Please see our previous blog about what the Occupational Safety and Health Administration (OSHA) defines as recordable injury and illness cases. As a quick review, all work-related injuries and illnesses that result in death, loss of consciousness, medical treatment beyond first aid, days away from work, restriction of work, or transfer to another job must be recorded in your OSHA log.
One of the most easily confused criteria is “medical treatment beyond first aid.” How “first aid” is perceived can vary greatly
OSHA includes the following treatments and procedures in their definition of First Aid:
- Observation or counseling
- Diagnostic procedures, including X-ray, blood tests
- Over-the-counter med’s at over-the-counter strength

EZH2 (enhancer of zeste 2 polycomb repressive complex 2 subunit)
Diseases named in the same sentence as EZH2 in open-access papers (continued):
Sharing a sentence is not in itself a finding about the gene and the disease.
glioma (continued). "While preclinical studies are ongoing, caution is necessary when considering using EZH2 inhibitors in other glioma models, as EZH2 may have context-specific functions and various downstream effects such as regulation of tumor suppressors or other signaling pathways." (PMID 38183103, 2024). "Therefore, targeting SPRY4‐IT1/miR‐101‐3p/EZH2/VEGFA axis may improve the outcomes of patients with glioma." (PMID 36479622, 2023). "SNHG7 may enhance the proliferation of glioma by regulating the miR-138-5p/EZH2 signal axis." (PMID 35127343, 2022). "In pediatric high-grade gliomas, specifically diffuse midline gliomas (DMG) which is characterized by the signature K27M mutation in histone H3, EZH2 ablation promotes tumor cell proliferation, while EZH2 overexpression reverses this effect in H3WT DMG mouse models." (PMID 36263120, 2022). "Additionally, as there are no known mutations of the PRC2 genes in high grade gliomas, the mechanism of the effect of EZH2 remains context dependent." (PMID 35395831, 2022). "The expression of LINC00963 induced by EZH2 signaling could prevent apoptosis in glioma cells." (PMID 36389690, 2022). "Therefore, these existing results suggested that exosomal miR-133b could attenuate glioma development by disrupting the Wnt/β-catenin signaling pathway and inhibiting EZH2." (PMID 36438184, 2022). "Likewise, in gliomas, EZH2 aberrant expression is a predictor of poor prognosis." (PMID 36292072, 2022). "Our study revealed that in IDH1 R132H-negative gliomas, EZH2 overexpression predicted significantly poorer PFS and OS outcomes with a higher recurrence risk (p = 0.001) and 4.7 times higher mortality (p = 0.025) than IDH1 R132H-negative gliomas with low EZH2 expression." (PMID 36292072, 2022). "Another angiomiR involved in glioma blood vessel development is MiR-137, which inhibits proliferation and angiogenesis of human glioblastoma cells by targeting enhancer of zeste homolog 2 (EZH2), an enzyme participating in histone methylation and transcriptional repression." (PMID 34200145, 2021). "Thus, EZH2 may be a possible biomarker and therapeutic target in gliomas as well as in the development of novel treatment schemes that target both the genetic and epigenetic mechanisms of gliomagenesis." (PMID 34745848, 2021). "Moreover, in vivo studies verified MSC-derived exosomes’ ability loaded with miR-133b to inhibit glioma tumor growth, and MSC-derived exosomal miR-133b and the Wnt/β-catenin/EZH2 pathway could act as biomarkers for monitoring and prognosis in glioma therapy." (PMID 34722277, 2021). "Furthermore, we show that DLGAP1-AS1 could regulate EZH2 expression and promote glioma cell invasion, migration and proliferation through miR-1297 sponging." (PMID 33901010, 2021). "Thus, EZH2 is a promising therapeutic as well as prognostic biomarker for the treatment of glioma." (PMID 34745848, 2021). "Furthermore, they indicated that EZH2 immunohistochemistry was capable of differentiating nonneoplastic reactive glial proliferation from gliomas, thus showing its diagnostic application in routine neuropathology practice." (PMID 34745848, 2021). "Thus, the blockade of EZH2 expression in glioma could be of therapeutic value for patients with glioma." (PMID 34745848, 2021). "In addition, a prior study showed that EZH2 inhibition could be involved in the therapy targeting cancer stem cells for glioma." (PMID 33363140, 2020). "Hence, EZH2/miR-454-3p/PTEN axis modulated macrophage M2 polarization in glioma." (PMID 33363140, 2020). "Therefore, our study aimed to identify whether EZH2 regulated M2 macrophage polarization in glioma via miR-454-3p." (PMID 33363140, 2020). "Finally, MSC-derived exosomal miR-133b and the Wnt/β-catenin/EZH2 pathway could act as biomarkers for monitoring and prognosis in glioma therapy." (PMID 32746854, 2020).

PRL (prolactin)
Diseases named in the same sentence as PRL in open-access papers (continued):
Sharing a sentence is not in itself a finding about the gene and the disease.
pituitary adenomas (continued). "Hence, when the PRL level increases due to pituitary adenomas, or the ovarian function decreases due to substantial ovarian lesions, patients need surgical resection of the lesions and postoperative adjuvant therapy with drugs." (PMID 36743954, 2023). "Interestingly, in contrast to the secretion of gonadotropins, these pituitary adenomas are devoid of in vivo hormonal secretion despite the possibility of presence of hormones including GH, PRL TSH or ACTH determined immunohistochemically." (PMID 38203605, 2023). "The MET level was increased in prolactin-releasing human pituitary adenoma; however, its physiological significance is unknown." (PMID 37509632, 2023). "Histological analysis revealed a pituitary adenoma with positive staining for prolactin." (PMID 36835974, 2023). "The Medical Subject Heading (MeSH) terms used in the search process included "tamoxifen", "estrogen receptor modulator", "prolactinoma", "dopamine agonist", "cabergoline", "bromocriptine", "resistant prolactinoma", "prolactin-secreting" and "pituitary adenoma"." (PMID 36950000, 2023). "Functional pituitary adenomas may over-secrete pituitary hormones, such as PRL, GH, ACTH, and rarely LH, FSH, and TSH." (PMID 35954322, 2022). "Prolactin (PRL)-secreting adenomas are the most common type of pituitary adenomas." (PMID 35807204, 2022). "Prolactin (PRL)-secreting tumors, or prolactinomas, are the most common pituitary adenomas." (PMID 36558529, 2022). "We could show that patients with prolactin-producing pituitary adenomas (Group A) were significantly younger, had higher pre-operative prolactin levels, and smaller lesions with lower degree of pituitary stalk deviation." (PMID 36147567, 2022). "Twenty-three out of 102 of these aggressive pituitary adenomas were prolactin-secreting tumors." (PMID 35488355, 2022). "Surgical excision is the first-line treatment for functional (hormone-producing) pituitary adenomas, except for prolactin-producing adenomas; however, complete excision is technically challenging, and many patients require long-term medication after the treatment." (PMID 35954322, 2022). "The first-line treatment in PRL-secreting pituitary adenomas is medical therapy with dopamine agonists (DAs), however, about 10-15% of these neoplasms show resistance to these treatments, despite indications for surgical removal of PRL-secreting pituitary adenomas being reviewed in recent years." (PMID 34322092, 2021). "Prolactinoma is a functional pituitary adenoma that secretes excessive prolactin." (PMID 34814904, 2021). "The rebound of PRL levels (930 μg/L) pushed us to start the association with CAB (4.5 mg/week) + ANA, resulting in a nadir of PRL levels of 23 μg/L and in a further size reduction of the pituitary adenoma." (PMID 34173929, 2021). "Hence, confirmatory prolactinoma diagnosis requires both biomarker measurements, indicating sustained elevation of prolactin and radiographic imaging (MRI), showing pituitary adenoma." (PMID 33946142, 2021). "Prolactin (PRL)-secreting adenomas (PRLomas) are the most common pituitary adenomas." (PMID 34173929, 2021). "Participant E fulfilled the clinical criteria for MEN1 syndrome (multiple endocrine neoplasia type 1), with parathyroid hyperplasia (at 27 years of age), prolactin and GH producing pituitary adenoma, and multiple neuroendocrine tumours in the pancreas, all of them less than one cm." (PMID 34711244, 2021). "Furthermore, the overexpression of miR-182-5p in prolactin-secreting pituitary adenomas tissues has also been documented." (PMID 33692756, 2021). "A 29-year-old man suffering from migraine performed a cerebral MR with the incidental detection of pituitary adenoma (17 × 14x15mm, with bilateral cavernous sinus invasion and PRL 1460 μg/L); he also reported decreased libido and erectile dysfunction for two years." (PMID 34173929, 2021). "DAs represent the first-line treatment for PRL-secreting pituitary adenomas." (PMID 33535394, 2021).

- Cleaning, flushing, or soaking wounds
- Wound coverings, including suture substitutes such as butterfly bandages and Steri-strips
- Hot/cold treatment
- Non-rigid support such as ace, non-rigid back belts, etc.
- Temporary immobilization for transport purposes
- Drilling of nail to relieve sub-ungual hematoma
- Eye patches
- Foreign Body (FB) removal from eye using only irrigation or swab
- Simple skin FB removal
- Finger guards
If a work-related injury or illness is treated by any of these methods, then it does not meet OSHA’s criteria for being recorded in your company’s OSHA log. I
Please contact us at The Flanders Group if you have any questions or want help determining if any injuries or illnesses in your workplace qualify to be recorded in your OSHA log. Our insurance professionals help marinas, auto/RV dealerships, nurseries/landscapers, manufacturers and refuse companies throughout New York state.